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Rossellini on stage

Posted at 12:17 PM on November 5, 2006 by Euan Kerr

Isabella Rossellini charmed a capacity crowd at the Walker Art Center last night for two hours. During her Regis Dialog with critic John Anderson she covered a broad range of topics from the backlash after the release of "Blue Velvet" (her agency dropped her and the nuns at her school back in Italy said special masses for the redemption of her soul,) to how she develops a character.

She also talked how she is regularly approached by complete strangers who tell her earnestly how much she looks like Ingrid Bergman, her mother. David Lynch even did it the first time they met, as he was trying to get her to ask Helen Mirren to agree to take the role of Dorothy Valens in "Blue Velvet." (Rossellini says Lynch called the next day to say he had been thinking and wondered if she was interested in reading for the part. The rest as they say is history.)

She also related a story of going into browse through an antique store, when an elegant woman in the store caught her eye. Rossellini says she was struck by how much the woman carried herself like her mother, and then was taken aback and then amused when she realized she was looking in a mirror.

She described how she based the famously traumatic scene in "Blue Velvet" where she rises naked from the bushes on the iconic image of the girl, naked with her arms outstretched, fleeing a napalm attack in the Vietnam War. She says she wanted the scene to be horrific not titillating.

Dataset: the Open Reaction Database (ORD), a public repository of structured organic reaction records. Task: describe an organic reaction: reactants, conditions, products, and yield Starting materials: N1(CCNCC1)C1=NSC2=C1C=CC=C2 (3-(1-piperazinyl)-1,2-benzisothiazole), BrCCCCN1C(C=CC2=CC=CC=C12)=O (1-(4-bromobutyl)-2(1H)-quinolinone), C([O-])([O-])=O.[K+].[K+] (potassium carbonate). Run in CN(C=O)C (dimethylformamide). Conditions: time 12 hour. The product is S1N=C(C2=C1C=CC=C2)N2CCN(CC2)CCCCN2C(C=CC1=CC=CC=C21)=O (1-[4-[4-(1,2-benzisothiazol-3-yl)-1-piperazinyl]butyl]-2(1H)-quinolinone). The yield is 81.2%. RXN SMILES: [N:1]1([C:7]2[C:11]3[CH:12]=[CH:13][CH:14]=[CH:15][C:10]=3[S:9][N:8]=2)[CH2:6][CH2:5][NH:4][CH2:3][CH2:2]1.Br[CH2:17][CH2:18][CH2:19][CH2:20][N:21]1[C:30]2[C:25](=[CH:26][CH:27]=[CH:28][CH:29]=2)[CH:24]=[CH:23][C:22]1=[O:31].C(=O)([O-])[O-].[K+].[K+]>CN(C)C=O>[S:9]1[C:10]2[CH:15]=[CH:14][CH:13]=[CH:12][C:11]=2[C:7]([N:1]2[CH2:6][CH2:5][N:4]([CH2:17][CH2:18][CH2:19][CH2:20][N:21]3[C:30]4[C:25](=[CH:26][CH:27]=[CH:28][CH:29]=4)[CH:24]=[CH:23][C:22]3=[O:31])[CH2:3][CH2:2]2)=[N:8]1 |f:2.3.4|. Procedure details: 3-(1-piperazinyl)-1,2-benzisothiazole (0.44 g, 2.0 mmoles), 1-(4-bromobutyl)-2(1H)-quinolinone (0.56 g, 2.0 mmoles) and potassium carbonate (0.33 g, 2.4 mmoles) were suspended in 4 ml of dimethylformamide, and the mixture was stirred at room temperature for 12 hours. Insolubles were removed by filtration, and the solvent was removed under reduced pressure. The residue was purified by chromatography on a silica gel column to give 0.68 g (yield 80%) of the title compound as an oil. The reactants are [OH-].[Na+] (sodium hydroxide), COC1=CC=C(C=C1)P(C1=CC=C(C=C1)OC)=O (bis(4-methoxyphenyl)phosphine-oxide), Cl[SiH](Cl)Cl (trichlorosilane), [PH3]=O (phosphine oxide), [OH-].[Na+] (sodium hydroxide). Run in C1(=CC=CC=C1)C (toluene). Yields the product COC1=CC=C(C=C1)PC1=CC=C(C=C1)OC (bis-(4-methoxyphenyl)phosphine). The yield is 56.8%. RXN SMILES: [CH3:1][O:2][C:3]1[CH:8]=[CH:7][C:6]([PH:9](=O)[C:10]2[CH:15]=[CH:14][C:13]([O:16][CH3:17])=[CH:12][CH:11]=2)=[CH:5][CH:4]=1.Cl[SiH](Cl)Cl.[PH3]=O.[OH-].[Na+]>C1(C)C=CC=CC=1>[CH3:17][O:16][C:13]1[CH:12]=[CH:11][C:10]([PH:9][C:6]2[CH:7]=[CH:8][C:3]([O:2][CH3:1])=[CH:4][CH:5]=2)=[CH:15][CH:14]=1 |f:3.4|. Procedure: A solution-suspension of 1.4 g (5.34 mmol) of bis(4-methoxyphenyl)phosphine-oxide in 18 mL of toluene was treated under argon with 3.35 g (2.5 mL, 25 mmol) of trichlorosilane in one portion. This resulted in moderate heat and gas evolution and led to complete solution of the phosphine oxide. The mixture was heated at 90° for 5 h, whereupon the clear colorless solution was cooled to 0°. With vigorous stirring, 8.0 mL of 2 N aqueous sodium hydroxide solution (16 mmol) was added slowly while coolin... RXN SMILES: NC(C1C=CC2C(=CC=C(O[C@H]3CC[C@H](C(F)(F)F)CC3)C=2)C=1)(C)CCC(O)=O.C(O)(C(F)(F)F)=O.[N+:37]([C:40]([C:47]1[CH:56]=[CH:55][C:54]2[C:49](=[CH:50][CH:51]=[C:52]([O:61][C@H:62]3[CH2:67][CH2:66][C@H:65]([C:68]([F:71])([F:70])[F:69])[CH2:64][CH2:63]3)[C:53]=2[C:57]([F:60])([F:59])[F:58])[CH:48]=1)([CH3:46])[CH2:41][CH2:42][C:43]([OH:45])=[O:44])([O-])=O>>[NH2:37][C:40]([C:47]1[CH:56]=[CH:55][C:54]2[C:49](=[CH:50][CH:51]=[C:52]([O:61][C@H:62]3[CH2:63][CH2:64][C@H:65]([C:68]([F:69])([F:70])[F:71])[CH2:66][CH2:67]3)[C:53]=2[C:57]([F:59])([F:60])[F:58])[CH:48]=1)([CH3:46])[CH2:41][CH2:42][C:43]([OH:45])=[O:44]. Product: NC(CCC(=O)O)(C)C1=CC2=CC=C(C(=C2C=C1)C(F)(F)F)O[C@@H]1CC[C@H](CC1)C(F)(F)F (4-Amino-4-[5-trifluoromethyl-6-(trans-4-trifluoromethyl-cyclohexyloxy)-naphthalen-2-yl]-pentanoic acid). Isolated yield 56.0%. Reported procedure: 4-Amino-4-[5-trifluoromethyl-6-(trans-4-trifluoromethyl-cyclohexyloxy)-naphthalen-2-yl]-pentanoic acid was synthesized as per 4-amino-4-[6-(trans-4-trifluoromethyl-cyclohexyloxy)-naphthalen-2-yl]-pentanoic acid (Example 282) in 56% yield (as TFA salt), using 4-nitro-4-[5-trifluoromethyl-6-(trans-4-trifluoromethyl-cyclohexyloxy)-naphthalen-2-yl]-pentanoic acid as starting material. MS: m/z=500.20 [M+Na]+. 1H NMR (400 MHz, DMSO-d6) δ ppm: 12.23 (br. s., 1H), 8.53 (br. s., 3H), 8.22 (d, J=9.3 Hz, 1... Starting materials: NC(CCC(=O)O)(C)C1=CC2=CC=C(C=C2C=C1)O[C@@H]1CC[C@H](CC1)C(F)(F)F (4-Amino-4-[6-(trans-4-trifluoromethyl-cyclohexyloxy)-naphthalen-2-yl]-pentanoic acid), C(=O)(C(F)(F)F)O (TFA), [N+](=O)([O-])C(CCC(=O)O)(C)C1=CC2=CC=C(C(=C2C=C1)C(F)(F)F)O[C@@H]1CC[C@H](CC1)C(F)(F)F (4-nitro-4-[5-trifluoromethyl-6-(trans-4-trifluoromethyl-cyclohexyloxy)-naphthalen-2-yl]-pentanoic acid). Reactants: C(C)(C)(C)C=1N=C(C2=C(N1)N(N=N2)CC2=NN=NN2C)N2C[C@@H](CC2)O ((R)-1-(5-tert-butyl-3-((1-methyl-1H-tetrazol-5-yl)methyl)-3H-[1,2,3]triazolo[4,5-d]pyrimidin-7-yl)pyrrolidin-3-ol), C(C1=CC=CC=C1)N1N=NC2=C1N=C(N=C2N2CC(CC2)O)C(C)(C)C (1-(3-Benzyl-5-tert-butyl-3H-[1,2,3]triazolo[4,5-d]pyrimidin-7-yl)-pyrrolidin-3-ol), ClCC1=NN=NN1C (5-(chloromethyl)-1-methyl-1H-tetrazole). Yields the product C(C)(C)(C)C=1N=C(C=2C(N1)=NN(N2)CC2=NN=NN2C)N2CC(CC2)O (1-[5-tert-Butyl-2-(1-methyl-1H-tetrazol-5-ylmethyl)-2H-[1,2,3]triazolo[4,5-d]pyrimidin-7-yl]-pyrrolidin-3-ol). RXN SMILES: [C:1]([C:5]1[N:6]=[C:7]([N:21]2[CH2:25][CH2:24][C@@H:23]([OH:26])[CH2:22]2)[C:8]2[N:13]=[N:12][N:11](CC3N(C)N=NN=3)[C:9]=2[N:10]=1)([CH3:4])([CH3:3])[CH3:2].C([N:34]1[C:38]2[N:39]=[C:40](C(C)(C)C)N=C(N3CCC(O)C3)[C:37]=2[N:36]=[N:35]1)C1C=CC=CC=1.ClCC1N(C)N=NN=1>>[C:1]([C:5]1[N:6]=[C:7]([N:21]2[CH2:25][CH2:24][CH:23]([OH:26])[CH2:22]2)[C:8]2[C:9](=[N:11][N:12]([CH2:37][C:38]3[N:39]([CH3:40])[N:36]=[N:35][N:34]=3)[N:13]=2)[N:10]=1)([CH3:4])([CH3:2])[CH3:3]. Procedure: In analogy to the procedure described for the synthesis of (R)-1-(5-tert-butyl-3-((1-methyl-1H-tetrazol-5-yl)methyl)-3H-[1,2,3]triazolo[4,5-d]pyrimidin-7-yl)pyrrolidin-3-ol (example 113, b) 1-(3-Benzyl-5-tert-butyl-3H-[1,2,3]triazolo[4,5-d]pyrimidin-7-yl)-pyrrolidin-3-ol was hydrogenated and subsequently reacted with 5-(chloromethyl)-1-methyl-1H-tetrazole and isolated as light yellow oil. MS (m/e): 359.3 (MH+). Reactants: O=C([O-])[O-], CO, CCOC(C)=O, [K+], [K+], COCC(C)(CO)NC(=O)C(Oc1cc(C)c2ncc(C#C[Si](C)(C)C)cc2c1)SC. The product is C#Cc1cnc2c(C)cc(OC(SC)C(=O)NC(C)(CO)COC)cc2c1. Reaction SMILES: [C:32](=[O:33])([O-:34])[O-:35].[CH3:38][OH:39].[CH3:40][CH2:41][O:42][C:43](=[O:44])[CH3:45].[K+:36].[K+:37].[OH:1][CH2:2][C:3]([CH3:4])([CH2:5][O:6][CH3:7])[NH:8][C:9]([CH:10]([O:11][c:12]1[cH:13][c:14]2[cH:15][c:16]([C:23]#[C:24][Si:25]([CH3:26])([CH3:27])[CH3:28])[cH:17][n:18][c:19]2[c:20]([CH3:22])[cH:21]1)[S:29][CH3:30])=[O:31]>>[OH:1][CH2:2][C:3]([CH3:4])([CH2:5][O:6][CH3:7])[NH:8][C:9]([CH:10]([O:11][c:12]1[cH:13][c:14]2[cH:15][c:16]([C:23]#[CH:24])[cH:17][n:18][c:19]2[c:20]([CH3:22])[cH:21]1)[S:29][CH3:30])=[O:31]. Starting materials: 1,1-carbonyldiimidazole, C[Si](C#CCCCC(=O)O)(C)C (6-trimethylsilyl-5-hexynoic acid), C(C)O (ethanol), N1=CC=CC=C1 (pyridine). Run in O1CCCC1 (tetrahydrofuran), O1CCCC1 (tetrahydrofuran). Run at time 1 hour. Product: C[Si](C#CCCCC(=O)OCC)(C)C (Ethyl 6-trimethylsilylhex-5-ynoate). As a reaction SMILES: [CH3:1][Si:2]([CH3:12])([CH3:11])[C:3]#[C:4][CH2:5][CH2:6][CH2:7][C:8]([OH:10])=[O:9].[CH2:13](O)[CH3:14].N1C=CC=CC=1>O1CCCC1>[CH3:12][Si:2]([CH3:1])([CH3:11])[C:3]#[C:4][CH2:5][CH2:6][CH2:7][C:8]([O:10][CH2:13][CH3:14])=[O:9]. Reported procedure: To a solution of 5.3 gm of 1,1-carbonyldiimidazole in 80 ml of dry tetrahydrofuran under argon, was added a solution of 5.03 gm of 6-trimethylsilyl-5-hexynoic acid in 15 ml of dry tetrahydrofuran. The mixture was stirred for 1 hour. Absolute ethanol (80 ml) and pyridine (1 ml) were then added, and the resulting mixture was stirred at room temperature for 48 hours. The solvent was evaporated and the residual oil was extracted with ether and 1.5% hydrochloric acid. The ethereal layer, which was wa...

The crew shot the film in North Carolina, and used a street in Wilmington for the scene. As they set up Rossellini says he saw local people gathering around to watch. Some came with folding chairs and even picnics as they settled down to watch the action. She told Lynch she thought it was bad idea to have an audience for a scene like this. He went to ask the people to leave, because they were about to shoot a very disturbing element of the film, and it could well be very upsetting.

She said however it was as if they were watching a film. They thought it was part of the action and they didn't move. So Rossellini herself went to talk to the crowd, but she got the same reaction. They all stayed right where they were.

So they did the scene, people complained, and the next day the "Blue Velvet" crew was banned from shooting any more scenes in the street. The rest of the film was completed with interior shots.

November 2006
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